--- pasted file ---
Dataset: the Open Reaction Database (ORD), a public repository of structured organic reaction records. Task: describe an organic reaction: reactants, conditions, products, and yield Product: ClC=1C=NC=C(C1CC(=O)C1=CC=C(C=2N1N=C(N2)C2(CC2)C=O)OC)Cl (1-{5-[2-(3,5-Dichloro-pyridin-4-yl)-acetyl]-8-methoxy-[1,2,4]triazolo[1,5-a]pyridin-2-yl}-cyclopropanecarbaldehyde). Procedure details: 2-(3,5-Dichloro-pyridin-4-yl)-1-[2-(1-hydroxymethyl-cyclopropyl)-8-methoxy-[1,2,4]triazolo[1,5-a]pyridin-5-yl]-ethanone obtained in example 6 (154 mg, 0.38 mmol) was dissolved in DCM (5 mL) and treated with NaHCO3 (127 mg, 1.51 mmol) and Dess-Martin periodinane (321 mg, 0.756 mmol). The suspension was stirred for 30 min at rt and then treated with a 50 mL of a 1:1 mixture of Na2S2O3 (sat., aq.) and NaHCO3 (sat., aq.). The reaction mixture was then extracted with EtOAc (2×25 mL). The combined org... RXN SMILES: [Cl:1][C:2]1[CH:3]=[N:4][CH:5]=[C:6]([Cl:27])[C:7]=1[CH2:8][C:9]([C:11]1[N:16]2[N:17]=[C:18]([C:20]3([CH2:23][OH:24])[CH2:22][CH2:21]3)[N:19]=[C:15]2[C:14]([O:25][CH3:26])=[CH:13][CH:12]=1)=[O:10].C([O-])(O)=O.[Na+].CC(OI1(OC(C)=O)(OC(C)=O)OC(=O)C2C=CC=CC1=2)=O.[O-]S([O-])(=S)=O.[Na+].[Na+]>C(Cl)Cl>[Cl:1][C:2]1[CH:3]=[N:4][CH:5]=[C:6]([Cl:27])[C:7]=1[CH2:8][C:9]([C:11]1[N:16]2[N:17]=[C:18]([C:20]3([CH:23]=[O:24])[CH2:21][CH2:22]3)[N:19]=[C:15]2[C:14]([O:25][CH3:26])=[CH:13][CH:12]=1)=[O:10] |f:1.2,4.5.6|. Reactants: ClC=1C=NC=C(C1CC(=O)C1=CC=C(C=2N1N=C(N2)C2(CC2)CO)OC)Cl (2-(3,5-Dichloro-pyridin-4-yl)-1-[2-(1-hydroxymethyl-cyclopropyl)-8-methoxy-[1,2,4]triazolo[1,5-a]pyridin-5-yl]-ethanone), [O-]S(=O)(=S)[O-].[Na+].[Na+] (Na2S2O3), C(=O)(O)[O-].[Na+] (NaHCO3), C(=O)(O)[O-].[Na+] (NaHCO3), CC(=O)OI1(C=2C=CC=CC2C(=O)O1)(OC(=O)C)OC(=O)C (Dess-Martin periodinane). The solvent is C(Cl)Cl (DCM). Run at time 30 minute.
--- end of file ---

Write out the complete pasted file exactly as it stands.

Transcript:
Dataset: the Open Reaction Database (ORD), a public repository of structured organic reaction records. Task: describe an organic reaction: reactants, conditions, products, and yield Product: ClC=1C=NC=C(C1CC(=O)C1=CC=C(C=2N1N=C(N2)C2(CC2)C=O)OC)Cl (1-{5-[2-(3,5-Dichloro-pyridin-4-yl)-acetyl]-8-methoxy-[1,2,4]triazolo[1,5-a]pyridin-2-yl}-cyclopropanecarbaldehyde). Procedure details: 2-(3,5-Dichloro-pyridin-4-yl)-1-[2-(1-hydroxymethyl-cyclopropyl)-8-methoxy-[1,2,4]triazolo[1,5-a]pyridin-5-yl]-ethanone obtained in example 6 (154 mg, 0.38 mmol) was dissolved in DCM (5 mL) and treated with NaHCO3 (127 mg, 1.51 mmol) and Dess-Martin periodinane (321 mg, 0.756 mmol). The suspension was stirred for 30 min at rt and then treated with a 50 mL of a 1:1 mixture of Na2S2O3 (sat., aq.) and NaHCO3 (sat., aq.). The reaction mixture was then extracted with EtOAc (2×25 mL). The combined org... RXN SMILES: [Cl:1][C:2]1[CH:3]=[N:4][CH:5]=[C:6]([Cl:27])[C:7]=1[CH2:8][C:9]([C:11]1[N:16]2[N:17]=[C:18]([C:20]3([CH2:23][OH:24])[CH2:22][CH2:21]3)[N:19]=[C:15]2[C:14]([O:25][CH3:26])=[CH:13][CH:12]=1)=[O:10].C([O-])(O)=O.[Na+].CC(OI1(OC(C)=O)(OC(C)=O)OC(=O)C2C=CC=CC1=2)=O.[O-]S([O-])(=S)=O.[Na+].[Na+]>C(Cl)Cl>[Cl:1][C:2]1[CH:3]=[N:4][CH:5]=[C:6]([Cl:27])[C:7]=1[CH2:8][C:9]([C:11]1[N:16]2[N:17]=[C:18]([C:20]3([CH:23]=[O:24])[CH2:21][CH2:22]3)[N:19]=[C:15]2[C:14]([O:25][CH3:26])=[CH:13][CH:12]=1)=[O:10] |f:1.2,4.5.6|. Reactants: ClC=1C=NC=C(C1CC(=O)C1=CC=C(C=2N1N=C(N2)C2(CC2)CO)OC)Cl (2-(3,5-Dichloro-pyridin-4-yl)-1-[2-(1-hydroxymethyl-cyclopropyl)-8-methoxy-[1,2,4]triazolo[1,5-a]pyridin-5-yl]-ethanone), [O-]S(=O)(=S)[O-].[Na+].[Na+] (Na2S2O3), C(=O)(O)[O-].[Na+] (NaHCO3), C(=O)(O)[O-].[Na+] (NaHCO3), CC(=O)OI1(C=2C=CC=CC2C(=O)O1)(OC(=O)C)OC(=O)C (Dess-Martin periodinane). The solvent is C(Cl)Cl (DCM). Run at time 30 minute.